http://www.aid.govt.nz/what-we-do/review-and-evaluation-report-summaries/review-and-evaluation-report-summary-eva0815sum.html, from New Zealand’s International Aid & Development Agency. 2008.
"Vanuatu land is an island nation with a relatively small land area and population. Only one third of the total cultivable land is presently farmed. Transport services, both inter-island and intra-island are a major constraint to marketing and this to increasing productivity and the volume of production. The Agriculture, Forestry and Fishing sector accounts for around 15% of total GDP and for almost all merchandise exports.
Vanuatu is still agriculture-based economy with copra, cocoa, kava and cattle continuing to dominate the sector. Since 2003, the agriculture sector has grown at an annual rate of 3.3 percent compared to 2.8 percent growth for the economy and an average population growth rate of 2.6 percent per annum.
The domestic market for agricultural products is quite limited. While at least 80 percent of the population reside in the rural areas and depend on agriculture for their livelihood, productivity, particularly in the traditional crops sector, is quite low. The export of high value specialty commodities, particularly those that are organically grown, represents great potential. In order to increase the penetration of premium niche markets by these commodities, however, the volume of production must be increased. The challenge in agriculture is to increase production and productivity and improve marketing systems and market access for both traditional food crops and high value specialty commodities.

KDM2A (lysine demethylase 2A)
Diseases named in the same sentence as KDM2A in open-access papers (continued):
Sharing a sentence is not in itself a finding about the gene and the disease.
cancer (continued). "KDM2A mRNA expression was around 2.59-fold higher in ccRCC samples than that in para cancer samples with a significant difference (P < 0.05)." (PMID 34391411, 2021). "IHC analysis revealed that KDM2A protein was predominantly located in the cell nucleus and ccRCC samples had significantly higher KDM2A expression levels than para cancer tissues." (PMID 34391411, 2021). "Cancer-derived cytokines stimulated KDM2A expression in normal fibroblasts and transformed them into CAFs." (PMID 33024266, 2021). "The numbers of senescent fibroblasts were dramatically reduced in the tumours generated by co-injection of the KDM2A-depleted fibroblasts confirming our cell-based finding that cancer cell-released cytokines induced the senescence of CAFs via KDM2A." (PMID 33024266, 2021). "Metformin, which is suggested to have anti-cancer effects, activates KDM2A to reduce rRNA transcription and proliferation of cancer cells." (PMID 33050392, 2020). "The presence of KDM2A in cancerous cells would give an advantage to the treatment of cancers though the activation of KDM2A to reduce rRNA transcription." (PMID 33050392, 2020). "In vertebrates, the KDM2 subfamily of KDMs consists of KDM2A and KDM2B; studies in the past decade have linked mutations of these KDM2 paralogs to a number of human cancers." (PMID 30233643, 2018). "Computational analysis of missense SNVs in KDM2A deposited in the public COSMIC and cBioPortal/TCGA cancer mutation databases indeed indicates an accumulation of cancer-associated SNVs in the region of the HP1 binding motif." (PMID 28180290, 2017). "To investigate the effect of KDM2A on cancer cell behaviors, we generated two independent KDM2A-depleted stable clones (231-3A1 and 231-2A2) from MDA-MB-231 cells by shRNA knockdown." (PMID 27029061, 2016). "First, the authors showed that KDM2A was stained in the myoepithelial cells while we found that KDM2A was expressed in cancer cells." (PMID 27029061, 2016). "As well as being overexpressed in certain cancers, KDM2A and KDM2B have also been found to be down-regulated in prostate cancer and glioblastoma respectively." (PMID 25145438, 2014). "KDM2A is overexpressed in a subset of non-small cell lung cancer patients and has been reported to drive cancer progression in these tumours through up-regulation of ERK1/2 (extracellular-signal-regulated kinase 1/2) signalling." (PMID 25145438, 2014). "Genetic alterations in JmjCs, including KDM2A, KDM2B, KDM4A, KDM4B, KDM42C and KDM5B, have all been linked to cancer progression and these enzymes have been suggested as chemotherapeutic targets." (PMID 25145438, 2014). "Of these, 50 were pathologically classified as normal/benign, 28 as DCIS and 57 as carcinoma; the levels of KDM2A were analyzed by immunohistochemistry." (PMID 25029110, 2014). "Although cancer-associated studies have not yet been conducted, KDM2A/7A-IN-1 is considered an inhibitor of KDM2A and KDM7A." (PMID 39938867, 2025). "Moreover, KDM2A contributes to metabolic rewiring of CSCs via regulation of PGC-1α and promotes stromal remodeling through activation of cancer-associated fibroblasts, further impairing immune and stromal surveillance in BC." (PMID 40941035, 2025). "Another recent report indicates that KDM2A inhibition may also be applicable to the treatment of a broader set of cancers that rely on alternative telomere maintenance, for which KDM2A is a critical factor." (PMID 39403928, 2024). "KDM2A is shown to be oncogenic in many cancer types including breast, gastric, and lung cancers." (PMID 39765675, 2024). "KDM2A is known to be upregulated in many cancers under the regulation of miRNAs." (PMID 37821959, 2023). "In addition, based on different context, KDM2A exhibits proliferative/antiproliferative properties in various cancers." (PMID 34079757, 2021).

The fisheries resources are under-exploited. Improvements in catching, handling and marketing systems and commercialization of the domestic fishing industry are badly needed, but the fisheries resources are probably not sufficient to supply a larger proportion of the protein needs of a rapidly growing population form local stocks and to sustain the limited fisheries resources.
Vanuatu posses soils and climate that are conducive to timber production and environment in the world for raising beef cattle. The challenges for this sector will include ensuring replanting of trees at a rate at least equal to the volume being harvested; to foster the utilization of additional species; and to develop additional value-added processing. Developing a sustainable forestry sector will depend on attracting investors for developing larger commercial timber plantations. A parallel opportunity for development lies on organizing and empowering mobile sawmill operators to expand into value adding wood processing."